results demonstrate that this limitation can be circumvented by operating below the length scale
determined by the electron mean free path.
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We thank E. Demler, A. Bleszynski Jayich, B. Myers, A. Yacoby,
M. Vavilov, R. Joynt, A. Poudel, and L. Langsjoen for helpful
discussions and insightful comments. Financial support was
provided by the Center for Ultracold Atoms, the National Science
Foundation (NSF), the Defense Advanced Research Projects Agency
Quantum-Assisted Sensing and Readout program, the Air Force
Office of Scientific Research Multidisciplinary University Research
Initiative, and the Gordon and Betty Moore Foundation. S. K. and A. S.
acknowledge financial support from the National Defense Science
and Engineering Graduate fellowship, V.E.M. from the Society
of Fellows of Harvard University, and S.K. from the NSF Graduate
Research Fellowship. All fabrication and metrology were performed
at the Center for Nanoscale Systems (CNS), a member of the
National Nanotechnology Infrastructure Network, which is supported
by the NSF under award no. ECS-0335765. The CNS is part of
Materials and Methods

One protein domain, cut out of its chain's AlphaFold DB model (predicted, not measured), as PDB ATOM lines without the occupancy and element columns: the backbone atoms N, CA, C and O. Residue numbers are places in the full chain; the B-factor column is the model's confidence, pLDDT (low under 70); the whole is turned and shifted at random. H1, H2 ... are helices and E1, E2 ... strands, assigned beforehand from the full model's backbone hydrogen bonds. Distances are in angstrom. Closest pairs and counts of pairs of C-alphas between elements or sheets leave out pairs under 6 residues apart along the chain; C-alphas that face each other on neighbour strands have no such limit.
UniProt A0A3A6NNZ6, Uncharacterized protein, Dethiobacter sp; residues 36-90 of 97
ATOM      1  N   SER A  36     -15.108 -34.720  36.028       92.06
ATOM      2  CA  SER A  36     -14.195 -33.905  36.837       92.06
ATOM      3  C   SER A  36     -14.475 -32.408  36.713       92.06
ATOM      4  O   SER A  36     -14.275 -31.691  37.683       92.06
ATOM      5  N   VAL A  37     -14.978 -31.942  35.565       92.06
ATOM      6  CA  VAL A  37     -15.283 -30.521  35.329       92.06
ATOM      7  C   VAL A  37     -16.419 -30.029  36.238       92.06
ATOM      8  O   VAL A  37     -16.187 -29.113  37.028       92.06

Figs. S1 to S7
Tables S1 to S3
4 December 2014; accepted 16 January 2015
Published online 29 January 2015;
Robust self-cleaning surfaces that
function when exposed to either
air or oil
Yao Lu,1 Sanjayan Sathasivam,1 Jinlong Song,2 Colin R. Crick,3
Claire J. Carmalt,1 Ivan P. Parkin1*
Superhydrophobic self-cleaning surfaces are based on the surface micro/nanomorphologies;
however, such surfaces are mechanically weak and stop functioning when exposed to oil. We
have created an ethanolic suspension of perfluorosilane-coated titanium dioxide nanoparticles
that forms a paint that can be sprayed, dipped, or extruded onto both hard and soft materials to
create a self-cleaning surface that functions even upon emersion in oil. Commercial adhesives
were used to bond the paint to various substrates and promote robustness. These surfaces
maintained their water repellency after finger-wipe, knife-scratch, and even 40 abrasion cycles
with sandpaper. The formulations developed can be used on clothes, paper, glass, and steel for a
myriad of self-cleaning applications.
Artificial self-cleaning surfaces work through extreme water repellence (superhydropho- bicity) so that water forms near spherical shapes that roll on the surface; the rolling motion picks up and removes dirt, viruses,
and bacteria (1–3). To achieve near spherical water droplets, the surfaces must be highly textured
(rough) combined with extremely low water affinity (waxy) (4, 5). The big drawback of these
artificial surfaces is that they are readily abraded
(6–8), sometimes with little more than brushing
with a tissue, and readily contaminated by oil
(9–11). We report here a facile method for making superhydrophobic surfaces from both soft
(cotton or paper) and hard (metal or glass) materials. The process uses dual-scale nanoparticles
of titanium dioxide (TiO2) that are coated with
perfluorooctyltriethoxysilane. We created an ethanol-based suspension that can be sprayed, dipped, or
painted onto surfaces to create a resilient water-repellent surface. By combining the paint and